Paperwork and book from the Iris Murdoch ConferenceI’ve decided to move all my Iris Murdoch stuff over to this blog, so look out for more news on my research project coming soon. But first, let me tell you about my wonderful two days at the Iris Murdoch Society Conference.  At the 5th Conference in 2010, I’d told people about my project reading all of IM’s novels in chronological order, and at this one I was presenting a paper on the research project that has come out of it – so there was a lot riding on this one, but I was looking forward to immersing myself in a Murdochian world for a couple of days, too.

Getting there

I got up at 4am – reminiscent of my trip to see the Olympic marathon!) and was safely on the 5:50 train from New Street station. It was one of those Pendolinos, so it took almost no time and there I was at London Euston. I’d chatted to a chap who was going to a trade show on the way down, so no chance to fret about my paper. I was in London by 7.15, and got the Victoria Line down to Vauxhall. I didn’t love my eight years living in London, but it does come in handy when it comes to knowing how to get around the place! I was in Vauxhall by 7.30 and popped to the overground station, getting a Kingston train at 7.46 and arriving in Kingston at 8.15. Map out, striding down the road, and there I was at the University of Kingston, Penryn Road by 8.35. Not bad for having left the house at 5.00!

As soon as I arrived I saw my friend Pamela behind the book table – she was the person who encouraged me to come to the last one, and we’ve been in touch ever since, so it was lovely to see her again. I set all my stuff down, took a few layers of clothing off (it turns out to be colder in Birmingham at 5:00 am than it is in Kingston at 8:45 after a brisk walk!) and said hello to a few people. A couple of the first people I met were artists, Carolyn Bell and Carol Sommer – Carolyn does marvellous drawings of Murdoch characters, and Carol was in my panel, Oblique Approaches, talking about her art installations (more on that later). I chatted to them and a few other people, and settled in. Oh, and bought a book: “Iris Murdoch: A Literary Life” by Priscilla Martin and Anne Rowe. Well, it was on special offer and I couldn’t have justified it at full price …

Friday morning – plenaries and panels

First up was a welcome from Meg Jensen from the School of Humanities at Kingston, and Anne Rowe, Director of the Centre for Iris Murdoch Studies at the University, who welcomed us on behalf of the Iris Murdoch Society (of which I am, of course, a member). This led straight into a fascinating lecture by Professor Charles Lock on the novelist John Cowper Powys and Iris Murdoch. Cooper Powys wrote his own baggy monsters of novels, which I am now desperate to read, and we learnt a lot about such large, realist novels and IM’s love of Cooper Powys novels, which worked their way into her own. He also shared some memories of knowing IM, which was lovely.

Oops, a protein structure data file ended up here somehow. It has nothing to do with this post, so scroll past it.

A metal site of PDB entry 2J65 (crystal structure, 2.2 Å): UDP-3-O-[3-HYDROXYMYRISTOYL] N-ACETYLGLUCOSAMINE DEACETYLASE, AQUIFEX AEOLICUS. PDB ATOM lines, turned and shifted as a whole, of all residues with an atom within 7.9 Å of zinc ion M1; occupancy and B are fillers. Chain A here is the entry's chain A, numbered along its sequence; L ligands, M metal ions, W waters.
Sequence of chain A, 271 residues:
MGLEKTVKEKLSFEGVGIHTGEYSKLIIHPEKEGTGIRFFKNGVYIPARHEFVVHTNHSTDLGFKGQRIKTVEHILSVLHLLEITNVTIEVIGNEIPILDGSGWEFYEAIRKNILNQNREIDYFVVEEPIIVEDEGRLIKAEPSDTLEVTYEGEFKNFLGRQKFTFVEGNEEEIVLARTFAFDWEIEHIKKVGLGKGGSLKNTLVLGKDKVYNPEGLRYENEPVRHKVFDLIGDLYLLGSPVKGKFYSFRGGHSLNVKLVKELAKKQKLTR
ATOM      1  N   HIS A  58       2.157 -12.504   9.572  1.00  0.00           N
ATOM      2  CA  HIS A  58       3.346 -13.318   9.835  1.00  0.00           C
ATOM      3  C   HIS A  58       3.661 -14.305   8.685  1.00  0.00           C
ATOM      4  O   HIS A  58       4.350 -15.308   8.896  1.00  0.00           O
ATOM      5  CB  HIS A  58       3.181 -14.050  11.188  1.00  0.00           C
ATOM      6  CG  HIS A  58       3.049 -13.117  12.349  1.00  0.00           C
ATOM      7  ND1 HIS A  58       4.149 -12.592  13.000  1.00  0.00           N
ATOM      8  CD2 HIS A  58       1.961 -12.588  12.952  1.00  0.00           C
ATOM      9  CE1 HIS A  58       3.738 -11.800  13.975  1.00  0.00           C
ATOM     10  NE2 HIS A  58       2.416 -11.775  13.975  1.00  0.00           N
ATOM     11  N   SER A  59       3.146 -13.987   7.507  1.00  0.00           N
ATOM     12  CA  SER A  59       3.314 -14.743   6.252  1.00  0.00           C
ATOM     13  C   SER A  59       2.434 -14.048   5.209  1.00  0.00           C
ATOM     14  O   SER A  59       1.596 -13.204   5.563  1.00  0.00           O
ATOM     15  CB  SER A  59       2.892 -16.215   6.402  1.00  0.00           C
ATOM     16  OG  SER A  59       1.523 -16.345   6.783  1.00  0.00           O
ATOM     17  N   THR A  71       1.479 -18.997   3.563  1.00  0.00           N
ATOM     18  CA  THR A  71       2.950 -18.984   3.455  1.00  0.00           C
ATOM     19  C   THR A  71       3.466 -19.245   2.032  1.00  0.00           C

After a tea break, it was time for the first panel sessions. What a nightmare choosing! There were 5, of which only one was a scary philosophy one I couldn’t understand. Pamela and I had decided not to go to each other’s, for fear of making each other nervous (and we have swapped papers now anyway), so I plumped for “The Comfort of Creatures: Animals in Murdoch’s Late Fiction” – and what a good choice that was.

Priscilla Martin started things off with a lovely run through various cats and dogs in the fiction, and their relation to the moral development of the characters. Paul Hullah then basically redeemed Jackson’s Dilemma, the upsetting final novel, for me, with a beautiful poem of IM’s on horses and a talk about the horses in the novel. Beautiful – and really made me feel better about that novel. Marc Keith rounded things off with his first ever conference paper, a well-organised and very enjoyable run through dogs in IM, particularly as an initial step in overcoming one’s Self and moving towards goodness. There were some great questions at the end, too.

Friday afternoon – more panels

Having had a slight panic over the lunch (all sorted out by the excellent conference assistants and redeemed by a lovely young lady in the canteen downstairs) I was getting really tired, and sat quietly with Pamela instead of going to the next plenary – which I feel awful and stupid about, as Anne Chisholm was absolutely lovely when I spoke to her later on, and I had read a fascinating article by her in the Guardian a few days previously. I was worried I wouldn’t have the stamina for the two lots of panels afterwards. And at least this way I did, and I’m glad I did.

The first panel after lunch was on “Chaos and Comedy in Murdoch’s Late Fiction”. I’d already met Josh McCall, one of the presenters, at the tea break, and couldn’t resist the discussion of The Book and the Brotherhood and The Philosopher’s Pupil that was promised. Up first, Tanya Bennet talked about history and the personal being in opposition, and about Jenkin’s scapegoating in the former novel. Donna Gessell talked about the way The Green Knight constantly undermines its own structures with disruptions. Then Josh gave a great paper on the ending of The Philosopher’s Pupil and how it plays havoc with notions of the author/reader/narrator. This book is apparently discussed as a failure – well, I like it a lot, and I saluted Josh for being another person working on his IM projects as side projects to a full, busy other life. We had a nice chat about the Cambridge Latin Course (as you do!) afterwards. Pamela did a great job of chairing this panel – a nerve-wracking undertaking in its own right.

After a short break, more treats, with a shorter, two-person panel. This time I chose “Agents of Power and Morality”, with Michelle Austin, a stalwart Facebook friend of mine, giving an excellent paper on ghostly agents of morality in Jackson’s Dilemma and The Green Knight, with a wonderful mention of Mary Poppins and the strange role of Mir and his “belligerent mysticsim”. Then Adriana Ruta talked about the books being constructed on melodramatic principles, which pull readers in with their appropriation of genre conceits. I was mightily cheered about my own research when I realised that I do understand more about the German reception theorists than I thought I did, and I had some good chats with Adriana about this.

Friday evening – food and drink